Imagine the Universe!
Imagine Home | You Be the Astrophysicist! |

More On Uniform Circular Motion

lizard image

Newton's 1st Law of motion states that an object moving at constant speed will continue in that motion unless acted on by an outside force. A 'center seeking' force is required to cause an object to move in a circle. Centripetal means 'center seeking'. When someone (maybe even a lizard!) spins a ball attached to a rope horizontally about his head, it is a centripetal force transmitted through the rope from the muscles of the hand and arm that causes the ball to move in a circular path. Centripetal forces cause centripetal accelerations. In the special case of the Earth's circular motion around the Sun, or any satellite's circular motion around any celestial body; the centripetal force causing that motion is the result of the gravitational attraction between them.

uniform circular motion animation
The arrows or vectors show the direction of the circular velocity (tangent to the circular path) and the circular acceleration caused by a centripetal force. Centripetal means center-seeking. Centripetal forces are always directed toward the center of the circular path.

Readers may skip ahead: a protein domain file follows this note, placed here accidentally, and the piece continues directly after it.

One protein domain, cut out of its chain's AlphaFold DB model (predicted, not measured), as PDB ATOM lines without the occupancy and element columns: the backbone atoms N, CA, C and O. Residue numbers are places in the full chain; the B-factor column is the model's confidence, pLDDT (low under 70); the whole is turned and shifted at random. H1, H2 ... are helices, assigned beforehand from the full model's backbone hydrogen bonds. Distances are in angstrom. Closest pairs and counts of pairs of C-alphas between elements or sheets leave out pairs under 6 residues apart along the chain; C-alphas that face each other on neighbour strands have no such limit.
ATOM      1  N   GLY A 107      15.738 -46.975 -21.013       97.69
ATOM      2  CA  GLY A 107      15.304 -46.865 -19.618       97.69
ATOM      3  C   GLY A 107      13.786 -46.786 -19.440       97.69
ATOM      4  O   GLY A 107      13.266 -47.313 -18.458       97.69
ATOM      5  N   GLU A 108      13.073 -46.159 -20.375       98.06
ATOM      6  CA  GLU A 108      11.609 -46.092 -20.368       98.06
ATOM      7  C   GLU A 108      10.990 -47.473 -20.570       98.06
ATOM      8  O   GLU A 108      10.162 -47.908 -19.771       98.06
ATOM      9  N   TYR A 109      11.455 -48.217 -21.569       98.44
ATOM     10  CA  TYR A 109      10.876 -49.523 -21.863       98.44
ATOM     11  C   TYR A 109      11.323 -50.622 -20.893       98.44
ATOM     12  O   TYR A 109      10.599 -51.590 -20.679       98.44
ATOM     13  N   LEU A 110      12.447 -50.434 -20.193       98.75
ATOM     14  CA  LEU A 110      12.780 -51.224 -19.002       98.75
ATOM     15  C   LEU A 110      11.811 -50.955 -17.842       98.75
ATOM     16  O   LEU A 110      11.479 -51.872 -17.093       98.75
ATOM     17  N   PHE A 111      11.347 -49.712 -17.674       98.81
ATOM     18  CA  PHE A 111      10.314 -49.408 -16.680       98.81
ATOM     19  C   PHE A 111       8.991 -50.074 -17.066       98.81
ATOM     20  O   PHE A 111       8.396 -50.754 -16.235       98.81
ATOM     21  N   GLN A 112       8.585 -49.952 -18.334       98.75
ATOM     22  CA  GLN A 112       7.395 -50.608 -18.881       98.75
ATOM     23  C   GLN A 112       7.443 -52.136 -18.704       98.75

Acceleration is the rate of change in velocity of an object. Velocity is determined by dividing the distance travelled by the time interval it took to cover that distance. In the special case of circular motion, the distance covered is the circumference of a circle or 2'pi'r. The time interval for an object to travel once around its circular path is called the period and is represented by T.

V= (2(pi)r)/T

The equation for centripetal acceleration is:


 The equation for centripetal force is :


Quiz Click here for a quiz on uniform circular motion.
Experiment Return to the experiment to send the probe to Cyg X-1

Imagine the Universe is a service of the High Energy Astrophysics Science Archive Research Center (HEASARC), Dr. Alan Smale (Director), within the Astrophysics Science Division (ASD) at NASA's Goddard Space Flight Center.

The Imagine Team
Acting Project Leader: Dr. Barbara Mattson
All material on this site has been created and updated between 1997-2012.

DVD Table of Contents
Educator's Index